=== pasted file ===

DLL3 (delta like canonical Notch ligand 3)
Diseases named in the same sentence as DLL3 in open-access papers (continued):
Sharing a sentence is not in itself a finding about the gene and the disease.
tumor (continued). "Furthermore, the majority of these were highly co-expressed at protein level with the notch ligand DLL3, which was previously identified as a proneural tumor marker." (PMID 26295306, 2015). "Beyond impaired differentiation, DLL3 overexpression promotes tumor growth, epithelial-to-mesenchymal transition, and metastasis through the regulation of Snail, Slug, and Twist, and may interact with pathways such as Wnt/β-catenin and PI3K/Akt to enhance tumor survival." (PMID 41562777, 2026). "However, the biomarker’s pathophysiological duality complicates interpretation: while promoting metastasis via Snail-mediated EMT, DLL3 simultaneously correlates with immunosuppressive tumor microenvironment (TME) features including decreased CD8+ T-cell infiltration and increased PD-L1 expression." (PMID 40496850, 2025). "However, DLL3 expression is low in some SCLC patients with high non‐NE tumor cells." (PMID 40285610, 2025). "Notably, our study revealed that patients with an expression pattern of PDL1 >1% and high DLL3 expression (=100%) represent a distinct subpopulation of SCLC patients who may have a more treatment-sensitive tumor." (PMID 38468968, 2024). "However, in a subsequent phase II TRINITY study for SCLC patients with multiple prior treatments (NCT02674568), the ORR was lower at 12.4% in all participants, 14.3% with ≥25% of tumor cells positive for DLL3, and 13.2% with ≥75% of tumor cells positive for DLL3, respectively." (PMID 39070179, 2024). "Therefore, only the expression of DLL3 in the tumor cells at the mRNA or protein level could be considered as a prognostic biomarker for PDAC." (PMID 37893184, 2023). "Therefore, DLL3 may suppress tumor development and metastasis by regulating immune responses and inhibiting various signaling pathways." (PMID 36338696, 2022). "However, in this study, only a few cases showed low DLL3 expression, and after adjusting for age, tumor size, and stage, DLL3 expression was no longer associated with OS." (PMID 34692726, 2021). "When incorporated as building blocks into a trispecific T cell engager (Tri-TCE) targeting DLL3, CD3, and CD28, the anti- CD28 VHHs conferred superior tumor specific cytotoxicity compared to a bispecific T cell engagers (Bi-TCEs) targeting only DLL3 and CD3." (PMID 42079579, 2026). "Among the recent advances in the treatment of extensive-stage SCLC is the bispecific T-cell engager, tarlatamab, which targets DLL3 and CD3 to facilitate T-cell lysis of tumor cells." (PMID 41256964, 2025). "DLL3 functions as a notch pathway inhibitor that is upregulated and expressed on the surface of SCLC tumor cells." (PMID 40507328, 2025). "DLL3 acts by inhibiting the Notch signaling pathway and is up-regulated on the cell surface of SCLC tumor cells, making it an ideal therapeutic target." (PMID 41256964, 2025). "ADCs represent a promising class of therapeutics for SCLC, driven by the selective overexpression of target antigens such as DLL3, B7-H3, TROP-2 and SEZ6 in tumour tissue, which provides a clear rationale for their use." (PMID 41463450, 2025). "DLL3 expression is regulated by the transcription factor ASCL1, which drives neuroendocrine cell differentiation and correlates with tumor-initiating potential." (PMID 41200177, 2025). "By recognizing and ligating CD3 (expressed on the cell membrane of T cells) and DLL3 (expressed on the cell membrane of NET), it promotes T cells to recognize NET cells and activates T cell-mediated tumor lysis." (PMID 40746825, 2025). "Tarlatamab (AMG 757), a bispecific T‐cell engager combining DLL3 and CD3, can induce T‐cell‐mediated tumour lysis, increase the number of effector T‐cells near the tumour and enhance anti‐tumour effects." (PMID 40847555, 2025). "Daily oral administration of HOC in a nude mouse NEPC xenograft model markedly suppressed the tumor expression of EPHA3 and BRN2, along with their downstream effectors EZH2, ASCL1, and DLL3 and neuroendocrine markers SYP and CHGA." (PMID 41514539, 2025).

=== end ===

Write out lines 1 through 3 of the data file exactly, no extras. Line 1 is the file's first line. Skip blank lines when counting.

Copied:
DLL3 (delta like canonical Notch ligand 3)
Diseases named in the same sentence as DLL3 in open-access papers (continued):
Sharing a sentence is not in itself a finding about the gene and the disease.